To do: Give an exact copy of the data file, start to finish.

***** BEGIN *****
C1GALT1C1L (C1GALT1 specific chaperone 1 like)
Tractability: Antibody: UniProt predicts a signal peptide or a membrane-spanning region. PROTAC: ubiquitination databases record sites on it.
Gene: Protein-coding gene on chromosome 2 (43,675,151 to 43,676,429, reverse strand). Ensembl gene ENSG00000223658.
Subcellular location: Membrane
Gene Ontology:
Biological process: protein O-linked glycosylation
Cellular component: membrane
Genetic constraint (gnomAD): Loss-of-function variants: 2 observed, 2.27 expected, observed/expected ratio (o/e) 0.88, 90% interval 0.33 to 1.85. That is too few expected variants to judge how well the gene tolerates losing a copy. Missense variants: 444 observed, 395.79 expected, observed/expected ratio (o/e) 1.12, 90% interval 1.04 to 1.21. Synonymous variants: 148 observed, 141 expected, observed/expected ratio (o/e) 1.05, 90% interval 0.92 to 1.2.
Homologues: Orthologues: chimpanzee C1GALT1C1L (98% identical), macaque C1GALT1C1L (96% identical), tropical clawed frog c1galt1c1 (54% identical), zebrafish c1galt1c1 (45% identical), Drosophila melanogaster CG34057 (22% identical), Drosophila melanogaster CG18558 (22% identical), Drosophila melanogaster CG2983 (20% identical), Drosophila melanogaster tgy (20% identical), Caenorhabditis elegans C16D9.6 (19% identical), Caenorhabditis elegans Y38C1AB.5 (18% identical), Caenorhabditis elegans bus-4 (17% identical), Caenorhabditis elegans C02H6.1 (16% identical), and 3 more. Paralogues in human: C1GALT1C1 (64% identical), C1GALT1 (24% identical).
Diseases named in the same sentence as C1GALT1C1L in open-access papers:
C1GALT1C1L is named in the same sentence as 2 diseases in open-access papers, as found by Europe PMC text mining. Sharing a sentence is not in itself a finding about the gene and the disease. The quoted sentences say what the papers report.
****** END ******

C1GALT1C1L (C1GALT1 specific chaperone 1 like)
Tractability: Antibody: UniProt predicts a signal peptide or a membrane-spanning region. PROTAC: ubiquitination databases record sites on it.
Gene: Protein-coding gene on chromosome 2 (43,675,151 to 43,676,429, reverse strand). Ensembl gene ENSG00000223658.
Subcellular location: Membrane
Gene Ontology:
Biological process: protein O-linked glycosylation
Cellular component: membrane
Genetic constraint (gnomAD): Loss-of-function variants: 2 observed, 2.27 expected, observed/expected ratio (o/e) 0.88, 90% interval 0.33 to 1.85. That is too few expected variants to judge how well the gene tolerates losing a copy. Missense variants: 444 observed, 395.79 expected, observed/expected ratio (o/e) 1.12, 90% interval 1.04 to 1.21. Synonymous variants: 148 observed, 141 expected, observed/expected ratio (o/e) 1.05, 90% interval 0.92 to 1.2.
Homologues: Orthologues: chimpanzee C1GALT1C1L (98% identical), macaque C1GALT1C1L (96% identical), tropical clawed frog c1galt1c1 (54% identical), zebrafish c1galt1c1 (45% identical), Drosophila melanogaster CG34057 (22% identical), Drosophila melanogaster CG18558 (22% identical), Drosophila melanogaster CG2983 (20% identical), Drosophila melanogaster tgy (20% identical), Caenorhabditis elegans C16D9.6 (19% identical), Caenorhabditis elegans Y38C1AB.5 (18% identical), Caenorhabditis elegans bus-4 (17% identical), Caenorhabditis elegans C02H6.1 (16% identical), and 3 more. Paralogues in human: C1GALT1C1 (64% identical), C1GALT1 (24% identical).
Diseases named in the same sentence as C1GALT1C1L in open-access papers:
C1GALT1C1L is named in the same sentence as 2 diseases in open-access papers, as found by Europe PMC text mining. Sharing a sentence is not in itself a finding about the gene and the disease. The quoted sentences say what the papers report.